Currently reading Doug J. Swanson’s detailed history of the Texas Rangers, Cult of Glory (a real “myth buster”). Swanson expands on the pronouncement of Maxwell Scott and prints both the legend and the fact.
Two things caused me to stop early in the book and think. The first was in a section devoted to John Salmon Ford, Old Rip (a sobriquet indicting Ford’s prominence as a Texas Ranger who dealt savagely with any person he deemed a bad-guy). Ford attempted to create a slave empire in northern Mexico as a by-product of the Mexican-American War. He failed.
Continue reading “No Silver Bullets”
I might have added, but didn’t, that the martyrs at the Alamo had died for the right to own slaves. They didn’t want to be a part of Mexico anymore because it was against the law in that country to own slaves of any kind.
Wow! I didn’t know that. Is it true? After all, the above quotation was from a work of fiction: Hocus Pocus by Kurt Vonnegut. If this was true and the word got out, Texas might have to disown their supreme monument (and Walt Disney would roll over in his ashen grave). I wonder if Louie Gohmert knows this?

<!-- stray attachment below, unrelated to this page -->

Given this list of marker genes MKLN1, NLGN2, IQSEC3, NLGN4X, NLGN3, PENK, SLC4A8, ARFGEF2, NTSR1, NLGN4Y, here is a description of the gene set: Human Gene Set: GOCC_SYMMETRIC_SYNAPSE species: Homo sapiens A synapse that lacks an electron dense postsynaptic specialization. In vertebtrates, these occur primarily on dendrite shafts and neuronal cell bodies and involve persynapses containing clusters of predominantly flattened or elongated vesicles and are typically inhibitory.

Still, I expected such a devastating truth to be expunged from history or at least buried deep inside the deepest salt mine in the country. What if Max Zorin found out?
Continue reading “The Alamo: Why Did It Happen?”
It has been a concern for years and I have tried to spread the warning in earlier posts, but here we go again.
Texas represents two major themes in this controversy. First, being the second most populist state in the union, Texas commands a major role in the content and publication of learning materials, not just in Texas, but throughout the country: after all, publishers don’t want to lose profits by printing one textbook for Texas and another for the rest of the United States.
I didn't read in my history textbook about the Japanese
internment until I was about to graduate from college (and even
then the book we used was banned from the public High Schools).
The irony here is that my father enjoyed dividing his time between
his lounge chair and taking long drives all over the southwest.
I had seen the remains of the internment camps and was aware of
the fact that my country wasn't always exceptional .. or even
Continue reading “Erasing U. S. History”